Avatar m tn that's wonderful! wow that'a bout the best holter readings I've seen in my 2 years here talk about green with envy! :P I find it interesting how different all of our results and readings are...I had no artifacts and only had 2 premature atrial contractions in 24 hours and pvc's roughly 50,000 and 2 runs of NSVT, 2 couplets, 3 triplets. It says my predominant rhythm is sinus with ventricular bigeminy and trigeminy and an average rate of 89 beats per minute.
Avatar n tn Hello everyone i have a question since people can get premature ventricular contractions is it possible that people can get a late heartbeat. is there such thing as having late heartbeats instead of premature.
Avatar m tn It looks like you are getting premature ventricular contractions. Bigeminy means you were getting PVCs every other beat (at time). Trigeminy means a PVC every third beat. I get them too. Do you understand what those are?
Avatar f tn For the last week I have felt sharp pain in what feels like my veins in my chest on the left side. This pain has been daily and concerns me due to where it is. Today I started getting that same sharp pain in what feels like the vein in my neck on the left side. I was born with a heart murmur and four years ago I was told I have PVC's (premature ventricular contractions) but the cardiologist said there was nothing for me to worry about.
Avatar n tn PVCs, premature ventricular contractions, are common and in most cases are benign in the setting of someone without other heart problems. Unless you are having very frequent PVCs and they are leading to symptoms you shouldn't have to do anything about them.
Avatar f tn All events correlated with sinus rhythm with what appeared to be premature ventricular contractions. Premature atrial contractions with aberrant conduction are less likely. The patient probably has symptomatic premature ventricular contractions, less likely symptomatic premature atrial contractions with aberrant conduction.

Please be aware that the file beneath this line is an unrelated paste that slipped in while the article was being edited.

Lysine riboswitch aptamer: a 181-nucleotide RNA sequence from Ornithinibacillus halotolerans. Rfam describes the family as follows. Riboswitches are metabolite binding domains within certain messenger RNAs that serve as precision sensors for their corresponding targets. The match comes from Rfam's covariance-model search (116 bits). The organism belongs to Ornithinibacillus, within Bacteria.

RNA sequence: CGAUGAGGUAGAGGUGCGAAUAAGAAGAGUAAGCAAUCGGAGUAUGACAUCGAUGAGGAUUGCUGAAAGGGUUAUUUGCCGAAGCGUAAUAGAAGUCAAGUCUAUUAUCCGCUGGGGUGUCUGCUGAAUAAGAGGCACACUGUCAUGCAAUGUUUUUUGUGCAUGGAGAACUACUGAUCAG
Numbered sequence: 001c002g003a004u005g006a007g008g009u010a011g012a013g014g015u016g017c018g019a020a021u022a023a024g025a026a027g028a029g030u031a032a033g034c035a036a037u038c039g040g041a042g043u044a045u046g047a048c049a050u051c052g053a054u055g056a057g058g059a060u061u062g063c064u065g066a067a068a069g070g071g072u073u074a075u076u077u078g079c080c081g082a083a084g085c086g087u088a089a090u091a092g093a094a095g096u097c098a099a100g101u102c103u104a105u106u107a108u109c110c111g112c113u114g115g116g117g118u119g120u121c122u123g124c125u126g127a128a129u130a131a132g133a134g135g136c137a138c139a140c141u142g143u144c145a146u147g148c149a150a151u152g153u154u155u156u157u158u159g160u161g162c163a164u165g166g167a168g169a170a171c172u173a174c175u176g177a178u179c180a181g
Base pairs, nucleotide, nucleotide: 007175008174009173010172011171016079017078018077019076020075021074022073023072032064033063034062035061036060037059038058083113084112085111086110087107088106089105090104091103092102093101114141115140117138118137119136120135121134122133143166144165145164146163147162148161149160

Avatar m tn Here are the things that stand out: The 288 isolated ventricular ectopics are PVCs (premature ventricular contractions). That's not a lot of PVCs for 24 hours. The 2 runs are called none-sustained ventricular tach or NSVT. That's not a lot. THat gets us down to the supra-ventricular ectopics. These are called PACs (premature atrial contractions). You had a lot of those. 16% of the your overall heart beats were PACs. There were a lot of runs there.
Avatar m tn Sounds like you have premature beats which are classified as either premature atrial contractions (PAC) or premature ventricular contractions (PVC). Very common occurrence, almost everyone has them at some point supposedly. They are completely benign in a healthy heart so almost certainly nothing to worry about. If you just began having them, it wouldn't hurt to be checked out by a doc but PACs and PVCs are generally no big deal and of no concern to doctors in a healthy individual.
Avatar m tn That's something called non-sustained ventricular tachycardia, or NSVT. This means the heart beats were originating in the ventricles. These are called premature ventricular contractions or PVCs. anything > 3 PVCs in a row and lasting < 30 seconds is called NSVT or ventricular tachycardia. There's a ton of other information that can be read into the NSVT, like how fast it was, what part of the heart did it originate from, was it coming from more than 1 spot....
Avatar n tn The heart pauses you describe sound like garden-variety premature ventricular contractions or PVCs. Everyone gets them (though not everyone *feels* them), and in otherwise healthy hearts, they are annoying but harmless. Here's info on them: However, a fluttering sensation, though also most likely minor, should probably get checked out.
Avatar f tn These can come from the atrium - pacs or premature atrial contractions, or from the ventricals - known as pvcs or premature ventricular contractions. The beat from here comes fractionally earlier than the ones from the hearts usual pacemaker cells, and as such the heart fills with a little extra blood which needs a slightly bigger heartbeat to push it through. This is the thump or flip-flop sensation that people feel as a palpitation.